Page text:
Recently the New Yorker has caught my attention with a series of short and concise essays broadly around the Donald’s ascent. In that vein, the recent article about Silicon Valley and “fake news” struck me as insightful but I couldn’t help but wondering if the author was deliberately obtuse or if in fact I do live in an different dimension.
Whether self-driving cars and trucks, drones, privatization of civic services like transportation, or dynamic pricing, all these developments embrace automation and efficiency, and abhor friction and waste. As Erik Brynjolfsson, a professor at the M.I.T. Sloan School of Management told MIT Technology Review, “Productivity is at record levels, innovation has never been faster, and yet at the same time, we have a falling median income and we have fewer jobs. People are falling behind because technology is advancing so fast and our skills and organizations aren’t keeping up.”
There is a punch line but as I’ve argued here before these indicators of success, productivity, innovation and efficiency depend on your perspective. If you are a capitalist business such things are beneficial to your bottom line, if on the other hand you owe your existence as a wage slave to the things arising from the consequence of inefficiencies or the lack of innovation then such measures become a threat.
The perfect example offered by Om Malik is the long haul truck driver, and a recent test to replace the driver with an automated process. Great for Uber (who bought the company doing the development) but not so good for the long haul truck drivers.
But returning to the “paradox”. Erik Brynjolfsson concluded the paragraph above with these words
It is, he said, “the great paradox of our era.”
I would argue that it is only a paradox if you assume that the interests pushing innovative disruption, ie the technocratic elite actually have a genuine interest in the welfare of the people affected by its change. Further, you could even argue that concerns about social impacts may well be seen as a unnecessary distraction to those who want to rule the new world. In other words, the disciples of disruptive technology regard the social aspect of their work as something disconnected from the actual technology, a thing apart.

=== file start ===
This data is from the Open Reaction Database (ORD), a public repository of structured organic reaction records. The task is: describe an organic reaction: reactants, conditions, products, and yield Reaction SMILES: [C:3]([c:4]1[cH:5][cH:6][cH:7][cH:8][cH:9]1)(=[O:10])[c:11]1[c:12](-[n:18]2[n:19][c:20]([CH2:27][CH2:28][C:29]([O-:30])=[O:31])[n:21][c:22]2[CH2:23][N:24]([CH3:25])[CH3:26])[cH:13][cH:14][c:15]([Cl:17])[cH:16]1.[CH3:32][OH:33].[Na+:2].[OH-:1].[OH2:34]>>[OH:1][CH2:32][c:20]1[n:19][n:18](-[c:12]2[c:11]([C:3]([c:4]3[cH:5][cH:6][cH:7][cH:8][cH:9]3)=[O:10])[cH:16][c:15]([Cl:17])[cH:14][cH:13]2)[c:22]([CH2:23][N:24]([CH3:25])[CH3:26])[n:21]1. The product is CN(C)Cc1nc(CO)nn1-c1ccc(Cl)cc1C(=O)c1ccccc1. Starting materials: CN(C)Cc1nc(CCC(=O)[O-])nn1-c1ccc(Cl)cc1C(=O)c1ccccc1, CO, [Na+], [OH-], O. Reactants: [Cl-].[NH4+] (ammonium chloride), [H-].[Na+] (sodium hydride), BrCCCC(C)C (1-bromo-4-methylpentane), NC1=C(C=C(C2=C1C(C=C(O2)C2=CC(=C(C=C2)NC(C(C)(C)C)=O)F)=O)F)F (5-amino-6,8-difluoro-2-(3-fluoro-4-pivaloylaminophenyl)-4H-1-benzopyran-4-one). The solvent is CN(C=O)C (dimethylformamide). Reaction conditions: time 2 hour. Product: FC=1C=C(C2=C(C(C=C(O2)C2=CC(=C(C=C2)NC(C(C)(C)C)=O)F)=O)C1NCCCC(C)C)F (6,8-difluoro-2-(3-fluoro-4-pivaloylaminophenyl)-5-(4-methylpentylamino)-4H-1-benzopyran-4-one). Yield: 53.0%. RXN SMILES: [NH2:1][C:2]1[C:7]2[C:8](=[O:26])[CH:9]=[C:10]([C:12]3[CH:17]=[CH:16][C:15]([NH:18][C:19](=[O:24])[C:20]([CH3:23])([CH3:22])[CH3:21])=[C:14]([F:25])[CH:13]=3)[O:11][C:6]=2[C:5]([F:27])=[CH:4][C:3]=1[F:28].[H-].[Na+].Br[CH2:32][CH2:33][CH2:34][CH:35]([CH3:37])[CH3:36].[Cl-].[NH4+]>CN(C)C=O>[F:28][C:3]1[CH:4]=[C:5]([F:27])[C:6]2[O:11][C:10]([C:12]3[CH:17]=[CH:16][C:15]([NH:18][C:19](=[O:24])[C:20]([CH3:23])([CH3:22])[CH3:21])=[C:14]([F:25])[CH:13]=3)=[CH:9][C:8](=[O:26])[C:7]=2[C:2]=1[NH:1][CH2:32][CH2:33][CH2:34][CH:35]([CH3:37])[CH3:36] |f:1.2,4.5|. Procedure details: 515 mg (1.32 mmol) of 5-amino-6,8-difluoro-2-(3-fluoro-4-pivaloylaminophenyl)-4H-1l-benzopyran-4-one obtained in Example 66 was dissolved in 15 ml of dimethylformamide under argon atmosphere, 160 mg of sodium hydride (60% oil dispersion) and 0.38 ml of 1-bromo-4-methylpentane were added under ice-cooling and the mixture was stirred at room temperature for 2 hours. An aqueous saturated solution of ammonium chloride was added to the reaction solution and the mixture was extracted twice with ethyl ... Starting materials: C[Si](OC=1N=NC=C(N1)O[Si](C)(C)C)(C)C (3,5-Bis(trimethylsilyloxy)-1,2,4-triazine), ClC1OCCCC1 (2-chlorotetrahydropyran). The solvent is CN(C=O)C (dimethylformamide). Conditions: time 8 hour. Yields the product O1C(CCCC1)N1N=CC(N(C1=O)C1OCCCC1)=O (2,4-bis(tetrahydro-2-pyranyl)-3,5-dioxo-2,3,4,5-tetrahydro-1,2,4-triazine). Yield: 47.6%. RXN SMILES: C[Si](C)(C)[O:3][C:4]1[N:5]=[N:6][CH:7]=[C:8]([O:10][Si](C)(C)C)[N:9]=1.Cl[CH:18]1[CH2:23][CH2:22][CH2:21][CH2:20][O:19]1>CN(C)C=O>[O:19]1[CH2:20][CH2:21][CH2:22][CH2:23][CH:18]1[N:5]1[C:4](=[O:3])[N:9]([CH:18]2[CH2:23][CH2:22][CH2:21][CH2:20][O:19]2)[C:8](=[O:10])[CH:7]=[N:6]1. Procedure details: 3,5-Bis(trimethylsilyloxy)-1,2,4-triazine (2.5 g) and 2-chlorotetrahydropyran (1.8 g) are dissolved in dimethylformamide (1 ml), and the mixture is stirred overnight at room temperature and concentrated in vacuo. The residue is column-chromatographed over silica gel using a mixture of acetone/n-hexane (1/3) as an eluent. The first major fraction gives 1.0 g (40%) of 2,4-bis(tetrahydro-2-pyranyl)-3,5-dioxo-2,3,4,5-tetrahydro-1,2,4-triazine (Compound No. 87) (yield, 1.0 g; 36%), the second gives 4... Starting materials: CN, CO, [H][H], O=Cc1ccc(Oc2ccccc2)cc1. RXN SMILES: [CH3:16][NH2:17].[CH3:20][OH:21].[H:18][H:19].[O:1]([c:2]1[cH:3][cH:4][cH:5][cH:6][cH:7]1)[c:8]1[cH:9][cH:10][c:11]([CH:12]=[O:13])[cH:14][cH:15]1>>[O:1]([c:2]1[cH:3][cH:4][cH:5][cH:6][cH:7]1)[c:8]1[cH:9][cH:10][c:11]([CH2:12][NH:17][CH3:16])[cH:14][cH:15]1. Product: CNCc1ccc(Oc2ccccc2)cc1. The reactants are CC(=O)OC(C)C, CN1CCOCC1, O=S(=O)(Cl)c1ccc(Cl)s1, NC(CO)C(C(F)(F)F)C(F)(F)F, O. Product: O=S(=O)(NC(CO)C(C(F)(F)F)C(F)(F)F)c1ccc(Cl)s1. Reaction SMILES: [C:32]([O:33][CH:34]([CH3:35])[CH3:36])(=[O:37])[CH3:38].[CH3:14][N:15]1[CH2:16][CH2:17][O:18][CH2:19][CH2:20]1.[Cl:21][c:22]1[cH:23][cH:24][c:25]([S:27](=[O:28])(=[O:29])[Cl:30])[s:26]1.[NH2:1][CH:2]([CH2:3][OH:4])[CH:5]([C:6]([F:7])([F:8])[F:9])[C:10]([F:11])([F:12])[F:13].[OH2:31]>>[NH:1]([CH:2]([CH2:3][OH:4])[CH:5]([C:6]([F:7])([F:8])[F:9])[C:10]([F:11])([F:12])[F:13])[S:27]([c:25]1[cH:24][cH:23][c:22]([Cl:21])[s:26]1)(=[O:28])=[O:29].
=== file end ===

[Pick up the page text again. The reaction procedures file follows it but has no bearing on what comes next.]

You can see evidence of this in all sorts of places but primarily you see it in the utterances of (well paid) experts who champion technological innovation and production efficiency. Their view is that these things are naturally good because they are good for business and since what is good for business is good for the economy, so they should be also economically good. Since by extension a good economy is apparently good for everyone then the circle is complete, everyone benefits. Troublesome exceptions such as a large pool of potentially unemployed drivers will sort themselves out (magically).
The problem here is one of perspective. It is assumed that because technology is useful that it somehow trumps the social and personal. Unfortunately the obvious truth is “technology-powered capitalism…tends to reward fewer and fewer members of society”. Equally obviously, King Trump isn’t going to do bugger all about it. In fact if you want a conspiratorial analysis you might suspect that the powers to be understand that a, technology is going to fuck the existing socio-economic order leading to b. widespread social unrest which c. will undoubtedly lead to violent internal dissent which is why d. we are waging a so-called war on terror while the state steadily increases the surveillance and policing of its own.
Or maybe I read too much science fiction.